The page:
On Jocko Willink’s podcast [jockopodcast.com] he suggested a child by age 6 should be making his own lunch for school. The guest reflected that there was no way his son, age 6, could make his own lunch. Jocko’s response was, “So you’re teaching him to be dependent.” (Yikes, that hurt.)
Everything you do FOR your children (even with good intentions) that they COULD do for themselves delays their ability to function independently. Sure, making their lunch might be a joy for you, or it might prevent a mess in your kitchen, but learning to be responsible is part of maturing the child’s brain. Are you, as a parent, willing to sacrifice the pleasure of the task and the pain of the mess, so that your child can develop their ability to connect their behavior to their consequences?
It’s difficult to convey how important it is for your child to have repeated experiences of being able to complete a task or take responsibility. Those early experiences build confidence and provide a foundation for new challenges. Sure, their lunches might be low in nutrition, but making the lunch will pave the way for necessary skills like time management and setting personal goals.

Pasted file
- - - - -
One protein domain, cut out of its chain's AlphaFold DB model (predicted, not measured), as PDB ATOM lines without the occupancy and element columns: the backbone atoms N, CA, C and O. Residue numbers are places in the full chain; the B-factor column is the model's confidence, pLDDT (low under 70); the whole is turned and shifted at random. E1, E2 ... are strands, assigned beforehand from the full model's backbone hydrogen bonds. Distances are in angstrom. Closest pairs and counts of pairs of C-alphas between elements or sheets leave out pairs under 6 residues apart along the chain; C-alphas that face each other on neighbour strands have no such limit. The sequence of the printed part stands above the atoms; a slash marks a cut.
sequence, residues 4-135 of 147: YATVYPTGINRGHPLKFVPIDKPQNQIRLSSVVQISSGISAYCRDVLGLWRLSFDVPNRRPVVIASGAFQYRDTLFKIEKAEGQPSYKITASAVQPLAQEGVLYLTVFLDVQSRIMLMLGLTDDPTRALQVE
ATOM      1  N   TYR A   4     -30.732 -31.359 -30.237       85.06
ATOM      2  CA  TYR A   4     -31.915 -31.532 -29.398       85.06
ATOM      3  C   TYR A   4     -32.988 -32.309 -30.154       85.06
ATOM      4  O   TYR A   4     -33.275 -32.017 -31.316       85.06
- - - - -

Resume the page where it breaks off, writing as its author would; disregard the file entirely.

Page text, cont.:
By the time your child’s hit adolescence, starting to compare themselves to their peers, they are often filled with insecurity. Being able to point to back, as their coach, to their track record of taking on responsibilities, will steady their confidence.
But they need a history of successes, a track record of new skill completions, in order for you to point to it! Start now, wherever they are. A new skill like laundry or lunches or paying a few bills under your supervision, can do wonders for their confidence and independence.